Oct 14, 2012
Sen. Arlen Specter's cause of death was complications from Non-Hodgkin's lymphoma, according to doctors, exacerbated by weakening factors including a previous bypass, a prior heart attack and a brain tumor. Specter died peacefully in his Philadelphia home.
Over his three decades in Washington politics, Senator Specter debated, argued, fought and rose up to meet threats and controversies as he assumed the lead on many challenging issues affecting the nation and his constituents in Pennsylvania.
Arlen Specter was born into a Jewish family on February 12, 1930 in Wichita, Kansas. He eventually left his home state for the University of Pennsylvania because the University of Kansas had no Jewish fraternities.
After graduation, Specter attended Yale and earned a law degree, then served in the U.S. Air Force with a rank of First Lieutenant.
He later worked on the Warren Commission in the investigation of the JFK Assassination. He was credited with the still-controversial "single bullet theory" which alleged that Lee Harvey Oswald killed President Kennedy alone.
Arlen Specter then returned to Philadelphia and was elected District Attorney in 1965. In the '70s, he went into private law practice and was ultimately elected to the U.S. Senate during the Reagan Revolution of 1980.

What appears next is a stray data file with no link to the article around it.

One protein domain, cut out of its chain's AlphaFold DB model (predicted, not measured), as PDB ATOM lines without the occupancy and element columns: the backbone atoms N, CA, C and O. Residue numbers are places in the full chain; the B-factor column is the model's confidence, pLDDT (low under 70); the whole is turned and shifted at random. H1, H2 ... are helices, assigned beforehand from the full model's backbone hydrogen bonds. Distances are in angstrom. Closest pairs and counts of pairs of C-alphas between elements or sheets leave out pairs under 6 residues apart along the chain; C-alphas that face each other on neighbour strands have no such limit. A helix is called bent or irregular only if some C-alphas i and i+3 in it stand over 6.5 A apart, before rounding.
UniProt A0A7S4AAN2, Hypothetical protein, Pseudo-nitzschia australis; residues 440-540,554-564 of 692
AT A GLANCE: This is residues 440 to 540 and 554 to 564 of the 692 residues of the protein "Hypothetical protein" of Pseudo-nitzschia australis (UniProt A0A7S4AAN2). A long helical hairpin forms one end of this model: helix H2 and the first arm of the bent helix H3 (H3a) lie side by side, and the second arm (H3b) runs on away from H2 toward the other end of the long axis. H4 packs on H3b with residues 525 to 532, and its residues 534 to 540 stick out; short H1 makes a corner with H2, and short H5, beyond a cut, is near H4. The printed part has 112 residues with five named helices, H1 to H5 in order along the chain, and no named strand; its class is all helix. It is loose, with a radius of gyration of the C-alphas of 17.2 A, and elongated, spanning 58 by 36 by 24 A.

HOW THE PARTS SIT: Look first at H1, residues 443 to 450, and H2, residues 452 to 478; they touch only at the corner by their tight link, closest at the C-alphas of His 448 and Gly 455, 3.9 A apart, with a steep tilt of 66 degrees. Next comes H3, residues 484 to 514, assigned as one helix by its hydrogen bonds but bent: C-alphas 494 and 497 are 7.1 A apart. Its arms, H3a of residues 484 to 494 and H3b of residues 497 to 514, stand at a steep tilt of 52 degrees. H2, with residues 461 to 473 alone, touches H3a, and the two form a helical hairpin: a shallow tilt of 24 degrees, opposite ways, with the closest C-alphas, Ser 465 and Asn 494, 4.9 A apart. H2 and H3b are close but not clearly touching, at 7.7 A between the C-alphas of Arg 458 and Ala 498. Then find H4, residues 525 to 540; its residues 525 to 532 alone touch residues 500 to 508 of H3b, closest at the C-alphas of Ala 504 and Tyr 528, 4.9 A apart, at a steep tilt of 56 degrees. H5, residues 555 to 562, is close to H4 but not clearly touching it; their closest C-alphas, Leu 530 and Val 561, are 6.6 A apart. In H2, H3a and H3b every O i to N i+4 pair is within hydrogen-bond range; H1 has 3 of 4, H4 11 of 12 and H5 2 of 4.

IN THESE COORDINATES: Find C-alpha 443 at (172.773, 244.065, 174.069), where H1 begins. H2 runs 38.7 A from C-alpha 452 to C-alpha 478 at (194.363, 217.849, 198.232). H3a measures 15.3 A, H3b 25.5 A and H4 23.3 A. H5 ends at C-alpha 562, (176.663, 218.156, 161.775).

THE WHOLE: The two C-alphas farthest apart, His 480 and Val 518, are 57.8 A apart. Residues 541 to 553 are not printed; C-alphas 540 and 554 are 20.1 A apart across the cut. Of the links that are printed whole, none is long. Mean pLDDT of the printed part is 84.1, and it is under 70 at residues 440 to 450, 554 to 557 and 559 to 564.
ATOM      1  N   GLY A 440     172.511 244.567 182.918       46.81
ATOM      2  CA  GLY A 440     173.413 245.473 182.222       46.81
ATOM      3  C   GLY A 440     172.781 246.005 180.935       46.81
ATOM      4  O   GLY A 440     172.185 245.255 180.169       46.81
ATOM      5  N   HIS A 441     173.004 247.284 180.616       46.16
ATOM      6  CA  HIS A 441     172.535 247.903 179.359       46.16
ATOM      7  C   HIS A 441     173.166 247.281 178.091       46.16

Arlen Specter U.S. Senate Career Highlights:
- Helped to defeat President Clinton's national health care plan
- Launched investigation into Gulf War Syndrome
- Pushed legislation that created inspectors general of the CIA after the Iran-Contra scandal
- Exposed CIA counter-intelligence officer and analyst Aldrich Ames as a Soviet spy
- Was a dominant figure in the Senate confirmation hearings of Robert Bork and Clarence Thomas
- Grilled Anita Hill over sexual harassment claims against SCOTUS nominee Clarence Thomas
- Accused Anita Hill of perjury on LIVE national television
- Was a senior member of the powerful Senate Appropriations Committee
- Pushed for increased funding for stem-cell research
- Pushed for increased funding for breast cancer research
- Pushed for increased funding for Alzheimer's disease research
- Supported several labor-backed initiatives
- Launched a presidential bid in '95 but dropped out before the primaries
- Was diagnosed with stage IV Hodgkin's lymphoma
- Authored the book, Never Give In: Battling Cancer in the Senate.
- Was one of only three Republicans in Congress to vote for the Obama stimulus package
- Switched to the Democratic Party
- Retired from the United State Senate
- Became a political affairs talk show host for Maryland Public Television
The late Arlen Specter is survived by his wife, Joan Specter, two sons and four granddaughters, along with many friends, colleagues and constituents who mourn the death of Arlen Specter.
Senator Arlen Specter 1930-2012